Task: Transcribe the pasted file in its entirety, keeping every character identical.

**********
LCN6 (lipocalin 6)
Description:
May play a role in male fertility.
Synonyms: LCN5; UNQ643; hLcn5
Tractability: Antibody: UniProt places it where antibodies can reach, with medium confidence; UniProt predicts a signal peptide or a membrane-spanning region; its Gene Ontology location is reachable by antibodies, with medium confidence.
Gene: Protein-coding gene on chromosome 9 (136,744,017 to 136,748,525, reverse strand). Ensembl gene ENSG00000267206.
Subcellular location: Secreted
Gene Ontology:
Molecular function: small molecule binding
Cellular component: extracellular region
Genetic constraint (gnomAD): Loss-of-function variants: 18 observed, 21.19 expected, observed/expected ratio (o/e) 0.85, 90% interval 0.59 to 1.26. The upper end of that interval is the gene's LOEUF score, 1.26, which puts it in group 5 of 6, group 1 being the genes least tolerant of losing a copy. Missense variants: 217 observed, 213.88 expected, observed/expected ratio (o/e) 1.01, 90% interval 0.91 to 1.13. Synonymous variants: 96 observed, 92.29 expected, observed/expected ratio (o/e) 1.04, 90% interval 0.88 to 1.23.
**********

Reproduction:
LCN6 (lipocalin 6)
Description:
May play a role in male fertility.
Synonyms: LCN5; UNQ643; hLcn5
Tractability: Antibody: UniProt places it where antibodies can reach, with medium confidence; UniProt predicts a signal peptide or a membrane-spanning region; its Gene Ontology location is reachable by antibodies, with medium confidence.
Gene: Protein-coding gene on chromosome 9 (136,744,017 to 136,748,525, reverse strand). Ensembl gene ENSG00000267206.
Subcellular location: Secreted
Gene Ontology:
Molecular function: small molecule binding
Cellular component: extracellular region
Genetic constraint (gnomAD): Loss-of-function variants: 18 observed, 21.19 expected, observed/expected ratio (o/e) 0.85, 90% interval 0.59 to 1.26. The upper end of that interval is the gene's LOEUF score, 1.26, which puts it in group 5 of 6, group 1 being the genes least tolerant of losing a copy. Missense variants: 217 observed, 213.88 expected, observed/expected ratio (o/e) 1.01, 90% interval 0.91 to 1.13. Synonymous variants: 96 observed, 92.29 expected, observed/expected ratio (o/e) 1.04, 90% interval 0.88 to 1.23.